27 September 2016

Tombstone Tuesday: Rose Rothman Openden and Harry Openden, Montefiore Cemetery, Queens, NY

Rose Rothman Openden was the eldest daughter of Joseph Rothman and Esther Potashnik Rothman, immigrants from Labun. Rose, was born Ruchla Chaitman on, according to her mother Esther's naturalization petition, 24 December 1904 in Labun.[1] Ruchla immigrated in 1921, following her family to New York City.[2]

Grandma Rosie

ROSE OPENDEN

BELOVED WIFE
DEVOTED MOTHER
AND GRANDMOTHER

AT REST
APR. 12, 1990

Rose married Harry Openden on 1 June 1931 at 73 Ludlow Street in Manhattan.[3] They were married by Rabbi Yoer Lerner, the of Labun who had been brought to this country by the First Lubiner Progressive Benevolent Association landsmanshaft membership in 1924.[4]

HARRY OPENDEN
APR 20, 1907 - JAN 27, 1995
BELOVED FATHER,  GRANDFATHER
AND GREAT GRANDFATHER 

Harry was an immigrant from Ryzhanovka, Kiev Gubernia, Russian Empire, the son of Samuel Openden and Anna (Henje) Verbov.[5] He was born on 20 April 1907 in Ryzanovka, which is about 92 miles south of Kiev. Henry immigrated as Herschel Upendik in 1911 with his mother and three older sisters.[6] His father was already in New York City.

Harry worked as an upholsterer.[7]

He enlisted in National Guard, Company A, 71st Infantry on 22 May 1925.[8] He also enlisted in the military during World War II.[9] Unfortunately I have not located any additional records online regarding his military service.

Harry and Rose had one son Marvin Openden (13 May 1932 - 2 March 2001).[10]

Harry and Rose Openden are buried in one of the First Lubiner Progressive Benevolent Association plots in Montefiore Cemetery, Queens, New York: block 5, gate 567W, line 5L, graves 1 and 2. 

Notes:
1. Esther Rothman, naturalization file 414883 (1942), Southern District of New York; "New York, Naturalization Records, 1882-1944," images, Ancestry (http://www.ancestry.com : accessed 18 September 2016); Records of the District Court of the United States; National Archives - Northeast Region, New York City, microfilm publication M1972, roll 1401. 
2. Manifest, S.S. Finland, 7 November 1921, list 3, line 30, Ruchla Chajtman, age 17; images, "New York, Passenger Lists, 1820-1957," Ancestry (http://www.ancestry.com : accessed 24 April 2011).
3. New York County, New York, marriage certificate no. 11426 (1831), Harry Openden and Rose Rothman, 1 June 1931; Municipal Archives, New York City.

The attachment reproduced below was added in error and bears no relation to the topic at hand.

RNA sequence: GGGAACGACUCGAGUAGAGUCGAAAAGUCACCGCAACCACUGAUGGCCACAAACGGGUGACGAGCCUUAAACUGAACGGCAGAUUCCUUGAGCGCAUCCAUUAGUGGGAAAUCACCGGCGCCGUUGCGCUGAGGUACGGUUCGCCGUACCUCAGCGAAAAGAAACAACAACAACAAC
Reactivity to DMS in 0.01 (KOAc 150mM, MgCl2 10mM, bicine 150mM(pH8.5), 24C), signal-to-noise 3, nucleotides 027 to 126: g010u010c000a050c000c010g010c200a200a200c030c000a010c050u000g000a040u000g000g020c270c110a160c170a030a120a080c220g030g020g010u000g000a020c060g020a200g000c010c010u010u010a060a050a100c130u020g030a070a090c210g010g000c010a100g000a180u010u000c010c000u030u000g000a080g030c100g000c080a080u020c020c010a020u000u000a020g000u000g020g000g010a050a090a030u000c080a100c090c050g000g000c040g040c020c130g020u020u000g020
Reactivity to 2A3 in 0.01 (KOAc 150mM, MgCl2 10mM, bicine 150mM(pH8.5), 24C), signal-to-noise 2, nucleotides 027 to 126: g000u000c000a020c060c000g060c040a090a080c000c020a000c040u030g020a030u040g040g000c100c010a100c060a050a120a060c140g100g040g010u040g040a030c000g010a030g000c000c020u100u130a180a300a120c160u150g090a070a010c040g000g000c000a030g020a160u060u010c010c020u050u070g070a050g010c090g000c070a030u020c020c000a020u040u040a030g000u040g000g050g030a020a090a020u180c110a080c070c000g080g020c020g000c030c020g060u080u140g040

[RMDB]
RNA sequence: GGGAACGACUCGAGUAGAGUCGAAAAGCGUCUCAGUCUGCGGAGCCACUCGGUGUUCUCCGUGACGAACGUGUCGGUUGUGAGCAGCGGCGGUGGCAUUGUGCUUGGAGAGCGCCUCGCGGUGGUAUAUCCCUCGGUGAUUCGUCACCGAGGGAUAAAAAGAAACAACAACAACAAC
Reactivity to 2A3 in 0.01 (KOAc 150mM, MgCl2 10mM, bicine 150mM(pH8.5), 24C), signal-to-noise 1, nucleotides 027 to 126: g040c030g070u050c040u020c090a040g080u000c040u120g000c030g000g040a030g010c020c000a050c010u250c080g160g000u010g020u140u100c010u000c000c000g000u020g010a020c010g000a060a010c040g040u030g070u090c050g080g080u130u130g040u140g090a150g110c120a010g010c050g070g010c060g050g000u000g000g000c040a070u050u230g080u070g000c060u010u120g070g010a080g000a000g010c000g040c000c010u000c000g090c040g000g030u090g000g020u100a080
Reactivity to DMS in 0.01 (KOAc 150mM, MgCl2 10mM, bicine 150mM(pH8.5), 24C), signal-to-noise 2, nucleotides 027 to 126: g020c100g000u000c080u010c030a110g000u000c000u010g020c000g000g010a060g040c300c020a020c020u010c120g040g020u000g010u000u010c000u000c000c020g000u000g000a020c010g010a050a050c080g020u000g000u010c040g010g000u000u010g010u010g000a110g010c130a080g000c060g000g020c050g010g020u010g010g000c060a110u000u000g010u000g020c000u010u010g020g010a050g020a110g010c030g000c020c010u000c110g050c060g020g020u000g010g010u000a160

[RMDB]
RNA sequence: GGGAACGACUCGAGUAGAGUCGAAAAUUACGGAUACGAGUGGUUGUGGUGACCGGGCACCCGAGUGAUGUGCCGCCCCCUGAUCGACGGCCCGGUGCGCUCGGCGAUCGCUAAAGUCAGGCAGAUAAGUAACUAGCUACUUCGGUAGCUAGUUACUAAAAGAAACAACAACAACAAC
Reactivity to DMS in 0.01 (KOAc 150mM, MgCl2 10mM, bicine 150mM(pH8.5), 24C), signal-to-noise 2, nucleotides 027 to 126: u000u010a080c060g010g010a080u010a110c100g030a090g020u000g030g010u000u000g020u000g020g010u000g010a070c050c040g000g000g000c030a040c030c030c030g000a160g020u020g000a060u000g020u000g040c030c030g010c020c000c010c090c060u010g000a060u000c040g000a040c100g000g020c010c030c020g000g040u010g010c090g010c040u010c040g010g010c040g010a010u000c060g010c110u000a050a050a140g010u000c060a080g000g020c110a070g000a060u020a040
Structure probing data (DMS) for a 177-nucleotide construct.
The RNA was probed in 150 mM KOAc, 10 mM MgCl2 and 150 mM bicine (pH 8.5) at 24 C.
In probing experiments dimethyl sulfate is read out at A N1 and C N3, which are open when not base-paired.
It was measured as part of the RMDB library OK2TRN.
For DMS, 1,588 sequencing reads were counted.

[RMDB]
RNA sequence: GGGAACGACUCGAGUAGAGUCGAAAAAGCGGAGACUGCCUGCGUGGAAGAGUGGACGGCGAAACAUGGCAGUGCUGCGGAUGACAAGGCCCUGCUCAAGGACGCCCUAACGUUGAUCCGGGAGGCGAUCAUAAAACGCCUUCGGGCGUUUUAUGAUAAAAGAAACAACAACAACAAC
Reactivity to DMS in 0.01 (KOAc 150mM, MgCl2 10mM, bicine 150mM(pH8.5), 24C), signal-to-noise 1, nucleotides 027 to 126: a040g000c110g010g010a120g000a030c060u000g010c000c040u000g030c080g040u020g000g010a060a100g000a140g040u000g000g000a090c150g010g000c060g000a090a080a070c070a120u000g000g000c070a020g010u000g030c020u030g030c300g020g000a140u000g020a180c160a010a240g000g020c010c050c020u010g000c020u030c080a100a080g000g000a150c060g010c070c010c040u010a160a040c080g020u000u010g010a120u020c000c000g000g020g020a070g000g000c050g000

4. Manifest, S.S. Cedric, 11 March 1924, p. 7 [stamped], line 2, Fre Lerner, age 61; images, "New York, Passenger Lists, 1820-1957," Ancestry (http://www.ancestry.com : accessed 25 January 2012).
5. New York County, New York, marriage certificate no. 11426 (1931), Harry Openden and Rose Rothman, 1 June 1931.
6. Manifest, S.S. Lituania, 28 August 19111, list 9, line 19, Herschel Upendik, age 3; images, "New York, Passenger Lists, 1820-1957," Ancestry (http://www.ancestry.com : accessed 18 December 2010).
7. 1940 U.S. Census, Bronx County, New York, population schedule, Bronx, enumeration district 3-556, sheet 62A, household 333, Harry and Rose Openden family; images, Ancestry (http://www.ancestry.com : accessed 29 March 2016); NARA microfilm publication T627, roll 2475.
8. Harry Openden, service record, enlistment 22 May 1925; image, "New York, New York National Guard Service Cards, 1917-1954," Ancestry (http://www.ancestry.com : accessed 24 September 2016); New York State Archives, Albany, Series B2001, film no. 18.
9. Harry Openden, enlistment record, 16 November 1943; index, "U.S. World War II Army Enlistment Records, 1938-1946," Ancestry (http://www.ancestry.com : accessed 24 September 2016)
10."U.S., Social Security Applications and Claims Index, 1936-2007," Ancestry (http://www.ancestry.com : accessed 29 March 2016); entry for Marvin Openden, 2 March 2001.

20 September 2016

Tombstone Tuesday: Joseph and Esther Rothman, Montefiore Cemetery, Queens, NY

There appear to have been two Joseph Rothmans associated with the First Lubiner Progressive Benevolent Association landsmashaft. The one in this post was the younger one, born about 1878 and married to Esther, with whom he raised a family. The other Joseph Rothman (whom I will chronicle in a future post) was born about 1861, married Goldie and had no children. I do not know where he is buried. Both Joe Rothmans were glaziers in New York City.

Here lies
Gershon son of Levi Yitzchak
Died 11 Shevat 5703
May his soul be bound in the bonds of the living
----------
JOE ROTHMAN
DIED JAN. 17, 1943
AGE 64 YEARS
IN OUR HEARTS
YOU LIVE FOREVER

Joe Rothman was born Gershon Chajtmann in Labun to Levi Yitzchak Chajtman. I do not know his mother's name. He married Ester Potashnik in Labun in about 1902. They had five children: Ruchla, Ides, Sara, Berko and Jankiel.[1]

In March 1913, Gershon left Bremen for New York City aboard the S.S. Brandenburg. He landed in New York on 27 March 1913.[2] The manifest listed his occupation as trader.

World War I and the Russian Revolution likely delayed the family's emigration. In June 1921, Ester and four of her children traveled from Antwerp to Philadelphia on the S.S. Samland.[3] The Chajtman's eldest child, Ruchla, followed from Antwerp in October.[4]

Here lies
Ester daughter of Moshe
----------
BELOVED MOTHER
ESTHER
ROTHMAN
DIED JAN. 28, 1953
AGE 67 YEARS

I have been unable to locate Joe in records created prior to the arrival of his family. But, at Ester and the children's arrival in the USA, Joe was living at 244 Clinton Street, New York, New York. When Ruchla arrived but a few months later, the family was at 101 Norfolk Street.[5]

In census enumerations in 1925 and 1930, the family was still on Clinton Street, but had moved to 14 Clinton.[6] In 1925, Joe was listed as a presser of suits. In 1930 and 1940, he was in the glass business.[7] The 1940 census records the Joe, Esther, Benjamin and Sarah at 50-52 East 3rd Street, New York, New York.